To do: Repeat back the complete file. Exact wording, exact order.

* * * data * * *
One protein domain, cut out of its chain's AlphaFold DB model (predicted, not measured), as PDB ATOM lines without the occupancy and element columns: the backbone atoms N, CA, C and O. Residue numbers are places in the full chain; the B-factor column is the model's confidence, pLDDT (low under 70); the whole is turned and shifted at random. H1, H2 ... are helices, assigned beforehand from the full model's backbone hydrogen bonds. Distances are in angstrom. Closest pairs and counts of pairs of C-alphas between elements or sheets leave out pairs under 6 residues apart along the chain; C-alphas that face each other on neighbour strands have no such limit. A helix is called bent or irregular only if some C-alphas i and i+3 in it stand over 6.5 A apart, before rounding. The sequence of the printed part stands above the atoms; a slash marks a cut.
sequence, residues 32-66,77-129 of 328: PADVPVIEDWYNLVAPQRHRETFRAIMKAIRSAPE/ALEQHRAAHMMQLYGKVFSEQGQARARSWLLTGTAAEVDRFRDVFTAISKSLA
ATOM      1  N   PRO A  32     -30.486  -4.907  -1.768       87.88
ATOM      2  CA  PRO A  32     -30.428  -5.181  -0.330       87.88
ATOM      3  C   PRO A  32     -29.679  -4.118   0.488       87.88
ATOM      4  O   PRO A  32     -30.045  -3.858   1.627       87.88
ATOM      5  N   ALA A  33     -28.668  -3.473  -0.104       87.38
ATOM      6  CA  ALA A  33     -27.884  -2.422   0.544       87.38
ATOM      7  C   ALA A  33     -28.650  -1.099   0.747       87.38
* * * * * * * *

One protein domain, cut out of its chain's AlphaFold DB model (predicted, not measured), as PDB ATOM lines without the occupancy and element columns: the backbone atoms N, CA, C and O. Residue numbers are places in the full chain; the B-factor column is the model's confidence, pLDDT (low under 70); the whole is turned and shifted at random. H1, H2 ... are helices, assigned beforehand from the full model's backbone hydrogen bonds. Distances are in angstrom. Closest pairs and counts of pairs of C-alphas between elements or sheets leave out pairs under 6 residues apart along the chain; C-alphas that face each other on neighbour strands have no such limit. A helix is called bent or irregular only if some C-alphas i and i+3 in it stand over 6.5 A apart, before rounding. The sequence of the printed part stands above the atoms; a slash marks a cut.
sequence, residues 32-66,77-129 of 328: PADVPVIEDWYNLVAPQRHRETFRAIMKAIRSAPE/ALEQHRAAHMMQLYGKVFSEQGQARARSWLLTGTAAEVDRFRDVFTAISKSLA
ATOM      1  N   PRO A  32     -30.486  -4.907  -1.768       87.88
ATOM      2  CA  PRO A  32     -30.428  -5.181  -0.330       87.88
ATOM      3  C   PRO A  32     -29.679  -4.118   0.488       87.88
ATOM      4  O   PRO A  32     -30.045  -3.858   1.627       87.88
ATOM      5  N   ALA A  33     -28.668  -3.473  -0.104       87.38
ATOM      6  CA  ALA A  33     -27.884  -2.422   0.544       87.38
ATOM      7  C   ALA A  33     -28.650  -1.099   0.747       87.38